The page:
I gave them a break on homework last weekend. On Mon, Feb 16, I did a rare thing and prepared a presentation to rehash once again the different types of sources, partially reviewing what we covered last week, but bringing in discussions of the types of information found in those sources (background and history vs report of findings from a recent research study vs introductory overview, etc). I feel like this is something I should have done more effectively in past classes, and that I’m finally getting into a better sequence for teaching this part of the course.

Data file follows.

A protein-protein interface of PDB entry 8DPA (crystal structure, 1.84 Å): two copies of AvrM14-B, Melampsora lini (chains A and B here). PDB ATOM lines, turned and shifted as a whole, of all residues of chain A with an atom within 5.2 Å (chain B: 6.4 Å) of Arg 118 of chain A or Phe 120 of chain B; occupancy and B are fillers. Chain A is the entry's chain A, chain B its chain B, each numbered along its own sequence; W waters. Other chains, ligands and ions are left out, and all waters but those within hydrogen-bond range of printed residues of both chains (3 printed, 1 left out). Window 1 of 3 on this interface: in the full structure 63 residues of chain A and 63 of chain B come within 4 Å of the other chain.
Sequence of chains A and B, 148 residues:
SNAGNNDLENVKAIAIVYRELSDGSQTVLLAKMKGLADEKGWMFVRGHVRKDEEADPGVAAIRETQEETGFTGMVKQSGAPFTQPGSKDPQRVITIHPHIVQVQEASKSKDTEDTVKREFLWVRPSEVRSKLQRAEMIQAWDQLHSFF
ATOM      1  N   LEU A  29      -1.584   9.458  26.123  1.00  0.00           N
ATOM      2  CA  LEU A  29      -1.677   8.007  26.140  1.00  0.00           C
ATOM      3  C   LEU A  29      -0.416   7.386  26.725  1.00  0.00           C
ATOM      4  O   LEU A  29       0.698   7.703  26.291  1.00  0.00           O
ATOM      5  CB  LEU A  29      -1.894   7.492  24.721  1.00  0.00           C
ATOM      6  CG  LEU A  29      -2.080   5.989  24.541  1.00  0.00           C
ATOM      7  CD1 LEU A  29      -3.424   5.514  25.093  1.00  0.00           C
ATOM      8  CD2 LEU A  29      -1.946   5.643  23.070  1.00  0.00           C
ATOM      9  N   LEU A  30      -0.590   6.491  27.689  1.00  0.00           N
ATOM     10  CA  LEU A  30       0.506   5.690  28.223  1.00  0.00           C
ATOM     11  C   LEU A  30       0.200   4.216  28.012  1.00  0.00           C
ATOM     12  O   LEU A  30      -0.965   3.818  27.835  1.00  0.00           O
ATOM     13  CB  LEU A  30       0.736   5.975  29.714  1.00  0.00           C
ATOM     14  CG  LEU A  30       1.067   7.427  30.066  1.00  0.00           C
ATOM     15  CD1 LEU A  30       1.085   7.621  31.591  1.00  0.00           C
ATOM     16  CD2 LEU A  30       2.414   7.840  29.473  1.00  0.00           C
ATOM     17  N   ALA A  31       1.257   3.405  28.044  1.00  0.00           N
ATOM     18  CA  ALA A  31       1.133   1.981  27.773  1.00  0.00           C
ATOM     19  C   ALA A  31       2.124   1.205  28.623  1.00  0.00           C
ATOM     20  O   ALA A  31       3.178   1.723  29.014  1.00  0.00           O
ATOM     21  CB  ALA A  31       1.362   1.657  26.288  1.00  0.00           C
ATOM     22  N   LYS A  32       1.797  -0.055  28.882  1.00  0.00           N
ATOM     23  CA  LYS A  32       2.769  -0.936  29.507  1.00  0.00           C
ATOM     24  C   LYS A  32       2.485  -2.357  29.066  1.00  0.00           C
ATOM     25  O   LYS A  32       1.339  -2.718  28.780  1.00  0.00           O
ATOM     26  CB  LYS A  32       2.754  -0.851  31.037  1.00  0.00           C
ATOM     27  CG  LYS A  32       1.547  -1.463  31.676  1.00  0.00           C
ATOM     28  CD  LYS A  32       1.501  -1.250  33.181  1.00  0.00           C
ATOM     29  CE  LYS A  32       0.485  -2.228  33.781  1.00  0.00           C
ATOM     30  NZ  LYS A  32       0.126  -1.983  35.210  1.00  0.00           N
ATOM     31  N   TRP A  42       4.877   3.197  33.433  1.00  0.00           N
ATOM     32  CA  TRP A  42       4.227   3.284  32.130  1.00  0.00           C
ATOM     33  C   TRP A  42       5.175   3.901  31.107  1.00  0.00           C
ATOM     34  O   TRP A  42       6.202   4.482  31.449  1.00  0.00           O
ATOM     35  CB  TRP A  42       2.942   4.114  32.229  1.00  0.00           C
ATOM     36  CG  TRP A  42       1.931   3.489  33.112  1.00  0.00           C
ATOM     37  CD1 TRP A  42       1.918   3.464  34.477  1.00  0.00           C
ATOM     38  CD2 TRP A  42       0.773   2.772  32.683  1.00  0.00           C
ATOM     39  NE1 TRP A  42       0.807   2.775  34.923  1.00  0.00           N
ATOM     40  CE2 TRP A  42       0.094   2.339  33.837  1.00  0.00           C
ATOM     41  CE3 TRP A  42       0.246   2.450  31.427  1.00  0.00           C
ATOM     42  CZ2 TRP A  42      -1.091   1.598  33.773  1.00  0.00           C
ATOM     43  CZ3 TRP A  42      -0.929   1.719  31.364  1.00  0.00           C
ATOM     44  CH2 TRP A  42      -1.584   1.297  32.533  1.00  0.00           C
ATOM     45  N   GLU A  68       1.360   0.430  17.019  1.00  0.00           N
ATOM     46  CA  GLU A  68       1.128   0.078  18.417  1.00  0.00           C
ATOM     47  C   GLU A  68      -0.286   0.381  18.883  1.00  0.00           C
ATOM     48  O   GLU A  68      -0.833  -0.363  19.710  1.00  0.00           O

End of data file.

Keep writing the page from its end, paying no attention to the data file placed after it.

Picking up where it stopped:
For Wed, Feb 18, we shifted to discussing plagiarism. The homework assigned Monday was to read a couple of articles (here and here), and then post a blog post responding to several questions. The last question on the prompt asked whether they were aware of any news stories about people getting caught plagiarizing. Only 2 of the students said they had heard of any such cases – one about the Mic News Director being fired, and the other about politician Ben Carson.